I’ll confess, I had never truly understood Into
Like most musical theatre enthusiasts, I’d dabbled in parsing Sondheim’s lyrics, or occasionally – and poorly – belted both parts of Agony and/or Last Midnight in the living room, much to the chagrin of my poor parents. But the subtleties at play in Into the Woods had, for me, fallen by the wayside; the songs were to be, and were, consumed in isolation of their context.
It’s a problem that’s endemic in film-viewing; and indeed, any sort of consumption, these days. GIFs are repurposed into a kind of visual punctuation mark, while film’s more noteworthy quotes are appropriated into our vocabulary exempt of the moments that made them iconic.
This isn’t necessarily bad. Internet fandom has given cult shows such as Community the chance to thrive; a fact creator Dan Harmon’s embraced, while it’s allowed for others yet to be picked apart. All in all, it means everyone can be both creator of new narratives and critic.
But this power comes with a catch; in a world where all opinions, suggested alternatives, and cultural points are equally (and justifiably) valid, we expect much more of our professionals.
Enter Into the Woods.
Despite some initial resistance towards the musical’s transition to the big screen, the film has performed exceedingly well; it raked in over $31m on its first weekend. But sit it up against a long list of franchise films and reboots in 2015 — Avengers: Ultron, Mockingjay Pt II, Ant-Man and Insurgent, to name a few — and it’s clear where Into the Woods differs.
[pull_quote_right]Sondheim’s musical…occupies a rare place between invention and continuation.[/pull_quote_right]Arguably, Into the Woods belongs to a different sort of ‘franchise’: that of the Grimm Brothers. We’re not so far off from the Kristen Stewart-led Snow White and the Huntsman and Catherine Hardwicke’s Red Riding Hood, while Cinderella and The Little Mermaid are slated for short release.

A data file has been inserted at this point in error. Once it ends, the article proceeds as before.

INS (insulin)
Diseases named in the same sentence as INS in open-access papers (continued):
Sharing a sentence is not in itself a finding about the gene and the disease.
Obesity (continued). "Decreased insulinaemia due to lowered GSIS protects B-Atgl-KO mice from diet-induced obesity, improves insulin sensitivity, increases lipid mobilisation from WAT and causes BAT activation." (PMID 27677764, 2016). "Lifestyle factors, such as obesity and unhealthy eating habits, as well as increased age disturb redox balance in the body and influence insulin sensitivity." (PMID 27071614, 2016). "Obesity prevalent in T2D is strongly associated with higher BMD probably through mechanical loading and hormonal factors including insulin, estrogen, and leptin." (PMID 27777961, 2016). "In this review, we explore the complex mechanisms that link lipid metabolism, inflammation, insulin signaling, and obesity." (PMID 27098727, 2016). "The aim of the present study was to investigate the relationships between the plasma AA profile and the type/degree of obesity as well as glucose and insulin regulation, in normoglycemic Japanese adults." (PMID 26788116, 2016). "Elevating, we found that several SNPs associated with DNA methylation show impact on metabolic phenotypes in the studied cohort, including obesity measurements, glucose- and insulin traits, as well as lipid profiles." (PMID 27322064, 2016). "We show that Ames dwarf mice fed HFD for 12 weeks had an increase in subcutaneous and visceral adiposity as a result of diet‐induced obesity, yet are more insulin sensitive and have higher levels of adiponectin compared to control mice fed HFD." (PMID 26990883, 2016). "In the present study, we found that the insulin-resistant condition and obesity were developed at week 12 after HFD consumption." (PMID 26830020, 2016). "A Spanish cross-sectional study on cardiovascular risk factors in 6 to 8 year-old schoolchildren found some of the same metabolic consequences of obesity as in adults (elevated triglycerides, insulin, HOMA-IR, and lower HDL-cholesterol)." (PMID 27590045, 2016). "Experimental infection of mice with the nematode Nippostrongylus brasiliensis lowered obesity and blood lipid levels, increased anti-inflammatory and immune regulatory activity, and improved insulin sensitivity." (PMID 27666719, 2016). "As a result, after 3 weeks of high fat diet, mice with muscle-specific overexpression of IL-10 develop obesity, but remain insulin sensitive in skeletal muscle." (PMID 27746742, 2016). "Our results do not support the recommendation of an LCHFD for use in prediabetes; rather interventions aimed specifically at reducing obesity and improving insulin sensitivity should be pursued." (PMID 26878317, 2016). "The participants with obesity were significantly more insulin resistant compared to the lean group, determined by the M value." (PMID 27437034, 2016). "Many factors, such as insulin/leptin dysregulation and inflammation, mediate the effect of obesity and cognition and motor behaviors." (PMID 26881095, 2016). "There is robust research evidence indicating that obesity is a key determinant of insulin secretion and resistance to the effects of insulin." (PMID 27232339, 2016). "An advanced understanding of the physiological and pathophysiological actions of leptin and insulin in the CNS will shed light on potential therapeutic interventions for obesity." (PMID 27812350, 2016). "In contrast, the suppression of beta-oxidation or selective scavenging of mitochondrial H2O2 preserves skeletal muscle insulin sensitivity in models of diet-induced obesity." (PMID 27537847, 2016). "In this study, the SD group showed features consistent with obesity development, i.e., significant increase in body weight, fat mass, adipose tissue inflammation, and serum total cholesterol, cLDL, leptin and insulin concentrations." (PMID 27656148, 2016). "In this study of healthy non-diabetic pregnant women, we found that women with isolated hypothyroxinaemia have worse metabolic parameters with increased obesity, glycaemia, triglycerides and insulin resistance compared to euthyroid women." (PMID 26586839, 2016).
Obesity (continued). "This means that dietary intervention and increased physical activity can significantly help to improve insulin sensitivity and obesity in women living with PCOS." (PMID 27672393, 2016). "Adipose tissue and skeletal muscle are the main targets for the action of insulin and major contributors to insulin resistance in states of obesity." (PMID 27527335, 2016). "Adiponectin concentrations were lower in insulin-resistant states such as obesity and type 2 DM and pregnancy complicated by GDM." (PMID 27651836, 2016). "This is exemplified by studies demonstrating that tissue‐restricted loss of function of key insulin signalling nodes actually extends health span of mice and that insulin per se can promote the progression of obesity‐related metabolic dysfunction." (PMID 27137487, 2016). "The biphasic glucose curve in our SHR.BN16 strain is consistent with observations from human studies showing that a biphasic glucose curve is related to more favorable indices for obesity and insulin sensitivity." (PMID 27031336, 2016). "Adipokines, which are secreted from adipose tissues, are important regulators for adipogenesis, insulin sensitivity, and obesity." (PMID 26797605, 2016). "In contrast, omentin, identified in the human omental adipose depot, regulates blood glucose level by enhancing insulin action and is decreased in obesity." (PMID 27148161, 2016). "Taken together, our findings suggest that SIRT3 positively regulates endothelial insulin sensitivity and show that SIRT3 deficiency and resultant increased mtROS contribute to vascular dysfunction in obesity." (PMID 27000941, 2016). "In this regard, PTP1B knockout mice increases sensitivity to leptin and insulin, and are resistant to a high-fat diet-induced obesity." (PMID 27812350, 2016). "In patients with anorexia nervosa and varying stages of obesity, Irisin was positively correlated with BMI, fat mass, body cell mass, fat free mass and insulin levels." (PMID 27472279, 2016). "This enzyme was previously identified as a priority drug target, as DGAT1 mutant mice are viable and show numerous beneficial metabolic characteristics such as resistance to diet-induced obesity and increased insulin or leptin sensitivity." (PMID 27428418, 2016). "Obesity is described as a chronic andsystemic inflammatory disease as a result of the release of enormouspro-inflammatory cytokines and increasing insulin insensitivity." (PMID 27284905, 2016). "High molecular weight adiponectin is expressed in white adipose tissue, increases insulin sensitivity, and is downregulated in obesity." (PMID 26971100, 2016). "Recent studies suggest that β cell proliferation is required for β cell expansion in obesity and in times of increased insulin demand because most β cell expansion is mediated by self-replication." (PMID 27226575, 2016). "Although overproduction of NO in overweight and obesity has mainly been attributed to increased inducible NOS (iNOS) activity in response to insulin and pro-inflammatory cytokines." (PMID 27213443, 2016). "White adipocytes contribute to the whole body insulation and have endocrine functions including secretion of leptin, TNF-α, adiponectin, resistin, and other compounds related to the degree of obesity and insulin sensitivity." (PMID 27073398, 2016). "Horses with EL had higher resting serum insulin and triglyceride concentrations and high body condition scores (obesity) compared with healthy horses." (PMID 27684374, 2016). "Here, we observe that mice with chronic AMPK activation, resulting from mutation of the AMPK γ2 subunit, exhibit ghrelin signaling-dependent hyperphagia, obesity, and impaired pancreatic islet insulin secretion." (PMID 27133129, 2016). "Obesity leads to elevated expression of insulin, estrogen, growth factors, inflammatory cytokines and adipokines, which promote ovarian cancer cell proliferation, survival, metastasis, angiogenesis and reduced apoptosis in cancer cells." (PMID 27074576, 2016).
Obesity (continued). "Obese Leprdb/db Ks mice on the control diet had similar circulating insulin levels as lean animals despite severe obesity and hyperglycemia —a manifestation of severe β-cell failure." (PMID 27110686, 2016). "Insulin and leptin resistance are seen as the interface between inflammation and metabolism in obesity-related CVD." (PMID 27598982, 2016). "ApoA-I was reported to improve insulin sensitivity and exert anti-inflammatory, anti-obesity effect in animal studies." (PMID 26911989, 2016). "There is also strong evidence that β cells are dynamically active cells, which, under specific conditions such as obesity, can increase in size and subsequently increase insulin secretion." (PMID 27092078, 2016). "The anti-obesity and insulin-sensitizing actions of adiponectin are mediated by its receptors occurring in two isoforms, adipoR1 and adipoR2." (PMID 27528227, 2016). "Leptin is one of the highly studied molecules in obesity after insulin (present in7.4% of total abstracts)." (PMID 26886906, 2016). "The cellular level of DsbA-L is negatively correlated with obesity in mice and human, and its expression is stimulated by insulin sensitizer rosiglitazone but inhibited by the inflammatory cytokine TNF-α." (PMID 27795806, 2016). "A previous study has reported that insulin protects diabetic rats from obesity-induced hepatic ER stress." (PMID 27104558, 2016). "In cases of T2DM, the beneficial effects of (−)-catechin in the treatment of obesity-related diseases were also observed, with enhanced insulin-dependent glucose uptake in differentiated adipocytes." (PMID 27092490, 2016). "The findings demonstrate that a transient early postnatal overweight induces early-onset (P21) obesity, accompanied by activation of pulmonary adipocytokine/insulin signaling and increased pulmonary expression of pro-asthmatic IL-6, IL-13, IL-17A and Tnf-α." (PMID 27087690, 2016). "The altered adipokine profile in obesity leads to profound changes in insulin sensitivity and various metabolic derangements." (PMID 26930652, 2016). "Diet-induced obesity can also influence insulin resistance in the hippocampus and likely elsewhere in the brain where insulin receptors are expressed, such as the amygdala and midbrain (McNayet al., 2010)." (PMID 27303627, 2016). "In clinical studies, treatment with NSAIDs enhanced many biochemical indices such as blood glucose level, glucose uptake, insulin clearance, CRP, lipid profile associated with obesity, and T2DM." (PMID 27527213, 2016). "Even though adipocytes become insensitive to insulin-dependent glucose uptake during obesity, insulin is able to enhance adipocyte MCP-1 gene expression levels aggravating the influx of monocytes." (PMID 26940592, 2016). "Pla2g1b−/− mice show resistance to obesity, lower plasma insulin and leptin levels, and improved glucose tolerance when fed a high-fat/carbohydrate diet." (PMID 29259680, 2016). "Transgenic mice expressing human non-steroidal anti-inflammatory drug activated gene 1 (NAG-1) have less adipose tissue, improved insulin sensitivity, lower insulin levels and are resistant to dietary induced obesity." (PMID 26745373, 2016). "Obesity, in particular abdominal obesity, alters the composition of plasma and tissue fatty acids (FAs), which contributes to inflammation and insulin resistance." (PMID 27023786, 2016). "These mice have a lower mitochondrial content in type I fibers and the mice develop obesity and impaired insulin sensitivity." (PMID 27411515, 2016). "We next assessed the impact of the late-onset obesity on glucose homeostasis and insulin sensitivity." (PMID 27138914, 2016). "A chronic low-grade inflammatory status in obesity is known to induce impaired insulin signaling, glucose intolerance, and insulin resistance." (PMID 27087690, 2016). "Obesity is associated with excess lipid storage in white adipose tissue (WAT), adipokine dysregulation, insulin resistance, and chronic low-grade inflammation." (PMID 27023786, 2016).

But while the first half of these four films have been rightly criticised for doing nothing other than layering a grimy patina and some real-world woes onto their source material, Sondheim’s musical is different; it occupies a rare place between invention and continuation. It’s in the tacking on of adjectives such as uncertain to Cinderella and fierce to Little Red Riding Hood that the musical’s familiar fairytales transcend their well-traced origins.
This isn’t to say that Into the Woods is a flawless film. Rob Marshall’s direction is occasionally jerky and at other times slack; and while the film’s brevity is to be cherished, it comes at the expense of scenes and numbers that feel less fully-fleshed than they should.
It’s an understandable shame, then, that the reactions heard in the cinema foyer are often curiously puzzled. One lady, walking past me with her friend, put into words what the rest of them might’ve been thinking; shouldn’t a property like this have been bolder, more subversive, with its manipulation of ‘darkened’ fairytales? Or else, hadn’t her ticket money – and everyone else’s, for that matter – gone towards a pointless piece of entertainment?